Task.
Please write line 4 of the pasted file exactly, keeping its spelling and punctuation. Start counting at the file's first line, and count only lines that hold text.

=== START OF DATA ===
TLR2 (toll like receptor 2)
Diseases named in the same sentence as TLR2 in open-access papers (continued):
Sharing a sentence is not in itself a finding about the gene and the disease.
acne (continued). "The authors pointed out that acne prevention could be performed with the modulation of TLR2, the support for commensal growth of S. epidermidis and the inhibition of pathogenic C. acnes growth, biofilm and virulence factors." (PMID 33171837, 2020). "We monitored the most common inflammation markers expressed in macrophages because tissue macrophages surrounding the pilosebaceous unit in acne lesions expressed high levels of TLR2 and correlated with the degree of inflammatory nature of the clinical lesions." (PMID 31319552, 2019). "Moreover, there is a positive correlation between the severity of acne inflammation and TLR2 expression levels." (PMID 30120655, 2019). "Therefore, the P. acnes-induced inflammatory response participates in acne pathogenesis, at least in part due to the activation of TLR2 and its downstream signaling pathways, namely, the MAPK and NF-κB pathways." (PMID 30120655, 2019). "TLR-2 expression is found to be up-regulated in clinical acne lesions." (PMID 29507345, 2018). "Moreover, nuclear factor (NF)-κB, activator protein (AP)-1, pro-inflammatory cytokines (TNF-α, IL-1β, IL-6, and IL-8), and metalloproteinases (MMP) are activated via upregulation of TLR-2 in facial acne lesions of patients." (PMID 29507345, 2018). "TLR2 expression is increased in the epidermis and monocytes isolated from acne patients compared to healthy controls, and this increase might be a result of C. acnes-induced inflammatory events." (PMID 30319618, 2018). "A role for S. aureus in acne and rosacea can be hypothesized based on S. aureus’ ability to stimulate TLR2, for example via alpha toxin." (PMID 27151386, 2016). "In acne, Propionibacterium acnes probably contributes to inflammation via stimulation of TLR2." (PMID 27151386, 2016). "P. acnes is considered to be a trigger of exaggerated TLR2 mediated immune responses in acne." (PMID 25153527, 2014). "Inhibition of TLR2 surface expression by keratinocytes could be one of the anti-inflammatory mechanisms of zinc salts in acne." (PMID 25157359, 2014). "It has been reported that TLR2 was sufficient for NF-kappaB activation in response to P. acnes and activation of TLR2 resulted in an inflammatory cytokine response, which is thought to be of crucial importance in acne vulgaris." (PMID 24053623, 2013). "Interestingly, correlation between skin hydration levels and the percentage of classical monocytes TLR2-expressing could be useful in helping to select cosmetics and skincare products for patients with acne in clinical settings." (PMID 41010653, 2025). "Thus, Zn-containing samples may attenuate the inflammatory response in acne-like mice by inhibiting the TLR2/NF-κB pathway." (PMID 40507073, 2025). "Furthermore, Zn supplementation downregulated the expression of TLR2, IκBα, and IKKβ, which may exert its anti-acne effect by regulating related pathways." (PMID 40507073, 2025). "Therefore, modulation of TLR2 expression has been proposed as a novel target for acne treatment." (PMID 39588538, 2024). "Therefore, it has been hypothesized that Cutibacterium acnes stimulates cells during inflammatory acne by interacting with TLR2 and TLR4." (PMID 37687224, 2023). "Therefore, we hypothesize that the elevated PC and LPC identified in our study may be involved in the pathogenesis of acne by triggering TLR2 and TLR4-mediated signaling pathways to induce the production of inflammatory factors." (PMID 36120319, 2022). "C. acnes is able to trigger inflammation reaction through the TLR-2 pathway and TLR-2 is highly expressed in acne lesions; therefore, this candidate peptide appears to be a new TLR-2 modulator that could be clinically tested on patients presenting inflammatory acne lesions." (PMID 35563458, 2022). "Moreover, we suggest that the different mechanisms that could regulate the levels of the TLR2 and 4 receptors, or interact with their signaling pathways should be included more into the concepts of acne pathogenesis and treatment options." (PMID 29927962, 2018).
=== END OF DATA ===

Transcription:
acne (continued). "The authors pointed out that acne prevention could be performed with the modulation of TLR2, the support for commensal growth of S. epidermidis and the inhibition of pathogenic C. acnes growth, biofilm and virulence factors." (PMID 33171837, 2020). "We monitored the most common inflammation markers expressed in macrophages because tissue macrophages surrounding the pilosebaceous unit in acne lesions expressed high levels of TLR2 and correlated with the degree of inflammatory nature of the clinical lesions." (PMID 31319552, 2019). "Moreover, there is a positive correlation between the severity of acne inflammation and TLR2 expression levels." (PMID 30120655, 2019). "Therefore, the P. acnes-induced inflammatory response participates in acne pathogenesis, at least in part due to the activation of TLR2 and its downstream signaling pathways, namely, the MAPK and NF-κB pathways." (PMID 30120655, 2019). "TLR-2 expression is found to be up-regulated in clinical acne lesions." (PMID 29507345, 2018). "Moreover, nuclear factor (NF)-κB, activator protein (AP)-1, pro-inflammatory cytokines (TNF-α, IL-1β, IL-6, and IL-8), and metalloproteinases (MMP) are activated via upregulation of TLR-2 in facial acne lesions of patients." (PMID 29507345, 2018). "TLR2 expression is increased in the epidermis and monocytes isolated from acne patients compared to healthy controls, and this increase might be a result of C. acnes-induced inflammatory events." (PMID 30319618, 2018). "A role for S. aureus in acne and rosacea can be hypothesized based on S. aureus’ ability to stimulate TLR2, for example via alpha toxin." (PMID 27151386, 2016). "In acne, Propionibacterium acnes probably contributes to inflammation via stimulation of TLR2." (PMID 27151386, 2016). "P. acnes is considered to be a trigger of exaggerated TLR2 mediated immune responses in acne." (PMID 25153527, 2014). "Inhibition of TLR2 surface expression by keratinocytes could be one of the anti-inflammatory mechanisms of zinc salts in acne." (PMID 25157359, 2014). "It has been reported that TLR2 was sufficient for NF-kappaB activation in response to P. acnes and activation of TLR2 resulted in an inflammatory cytokine response, which is thought to be of crucial importance in acne vulgaris." (PMID 24053623, 2013). "Interestingly, correlation between skin hydration levels and the percentage of classical monocytes TLR2-expressing could be useful in helping to select cosmetics and skincare products for patients with acne in clinical settings." (PMID 41010653, 2025). "Thus, Zn-containing samples may attenuate the inflammatory response in acne-like mice by inhibiting the TLR2/NF-κB pathway." (PMID 40507073, 2025). "Furthermore, Zn supplementation downregulated the expression of TLR2, IκBα, and IKKβ, which may exert its anti-acne effect by regulating related pathways." (PMID 40507073, 2025). "Therefore, modulation of TLR2 expression has been proposed as a novel target for acne treatment." (PMID 39588538, 2024). "Therefore, it has been hypothesized that Cutibacterium acnes stimulates cells during inflammatory acne by interacting with TLR2 and TLR4." (PMID 37687224, 2023). "Therefore, we hypothesize that the elevated PC and LPC identified in our study may be involved in the pathogenesis of acne by triggering TLR2 and TLR4-mediated signaling pathways to induce the production of inflammatory factors." (PMID 36120319, 2022). "C. acnes is able to trigger inflammation reaction through the TLR-2 pathway and TLR-2 is highly expressed in acne lesions; therefore, this candidate peptide appears to be a new TLR-2 modulator that could be clinically tested on patients presenting inflammatory acne lesions." (PMID 35563458, 2022). "Moreover, we suggest that the different mechanisms that could regulate the levels of the TLR2 and 4 receptors, or interact with their signaling pathways should be included more into the concepts of acne pathogenesis and treatment options." (PMID 29927962, 2018).